On Mission Creep
Mission is the unifying principle or statement of purpose that causes an organization to form and stay together. Mission is why we get up in the morning. In the beginning it is tightly focused and others rally to it because their beliefs align with the mission of the organization. This is one of the reasons organizations grow so quickly when they first form. There is still a passion from the founders and a clear articulation of why the organization formed and how others can contribute by joining.
In some organizations, there is a temptation to grow in areas outside the tightly focused mission. This process, called mission creep, is very dangerous for the organization and can cause it to lose its effectiveness. The same passion and sense of purpose that caused others to join are not as attractive if the organization starts to spread into less focused areas.
In even the best run nonprofit associations resources are stretched thin. There are always more worthwhile projects than resources to carry them out. This is defined in economics by Robbins who said “Economics is the science which studies human behavior as a relationship between ends and scarce means which have alternative uses.” These alternative uses are infinite. Unless the organization can focus on the most important areas of operation, resources will be spread to thin to carry out the mission.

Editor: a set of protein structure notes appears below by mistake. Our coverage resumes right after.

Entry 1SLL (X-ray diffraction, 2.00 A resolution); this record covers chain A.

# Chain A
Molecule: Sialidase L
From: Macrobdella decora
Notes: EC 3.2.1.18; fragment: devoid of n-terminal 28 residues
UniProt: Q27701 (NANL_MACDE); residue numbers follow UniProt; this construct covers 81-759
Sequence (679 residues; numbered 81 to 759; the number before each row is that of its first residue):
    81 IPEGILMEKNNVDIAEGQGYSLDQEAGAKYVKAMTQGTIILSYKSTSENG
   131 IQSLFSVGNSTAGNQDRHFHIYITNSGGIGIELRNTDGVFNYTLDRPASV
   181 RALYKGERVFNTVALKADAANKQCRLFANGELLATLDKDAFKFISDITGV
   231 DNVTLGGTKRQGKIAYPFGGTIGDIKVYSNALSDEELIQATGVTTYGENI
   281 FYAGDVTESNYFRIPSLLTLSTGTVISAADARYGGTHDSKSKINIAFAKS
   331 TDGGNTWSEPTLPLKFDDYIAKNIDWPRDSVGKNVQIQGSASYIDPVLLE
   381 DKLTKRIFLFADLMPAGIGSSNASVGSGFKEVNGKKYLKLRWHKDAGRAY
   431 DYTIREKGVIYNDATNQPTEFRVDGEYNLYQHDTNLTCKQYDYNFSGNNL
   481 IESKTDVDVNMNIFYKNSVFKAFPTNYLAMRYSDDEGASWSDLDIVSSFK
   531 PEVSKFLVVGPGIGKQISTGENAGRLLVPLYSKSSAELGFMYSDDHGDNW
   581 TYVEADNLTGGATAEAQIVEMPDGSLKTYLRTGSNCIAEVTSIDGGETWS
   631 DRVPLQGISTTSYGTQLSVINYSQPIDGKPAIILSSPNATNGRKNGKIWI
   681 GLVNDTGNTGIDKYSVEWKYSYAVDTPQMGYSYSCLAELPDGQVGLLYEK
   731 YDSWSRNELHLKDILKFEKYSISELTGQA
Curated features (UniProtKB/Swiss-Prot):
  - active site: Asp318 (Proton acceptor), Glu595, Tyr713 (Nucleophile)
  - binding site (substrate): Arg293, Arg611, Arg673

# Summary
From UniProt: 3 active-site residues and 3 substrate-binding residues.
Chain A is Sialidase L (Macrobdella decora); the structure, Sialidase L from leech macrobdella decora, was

Mission creep can also influence how the organization is perceived by others. Potential funders, sponsors, members, government entities, the media or society at large will observe the results created by the association before making a decision to support it. Associations that are deliberately focused on their mission and not engaged in non-mission related activities (no matter how worthwhile) can be measured against the results they achieve with the resources they are provided. This could improve funding or attract more members to become involved because of the perceived effectiveness of the organization.
A murky mission can also add unnecessary complexity to an organization and make it difficult for others to decipher. Mission statements that are unclear, too long, or too crowded with competing priorities are very difficult to communicate effectively. Organizations with this problem would be well served to revisit the mission with an eye toward simplifying and focusing it on the most critical elements.
Guarding against mission creep should be a major activity of the board and staff. By resisting the temptation to move in organizations inconsistent with the mission, you can improve the effectiveness of your organization.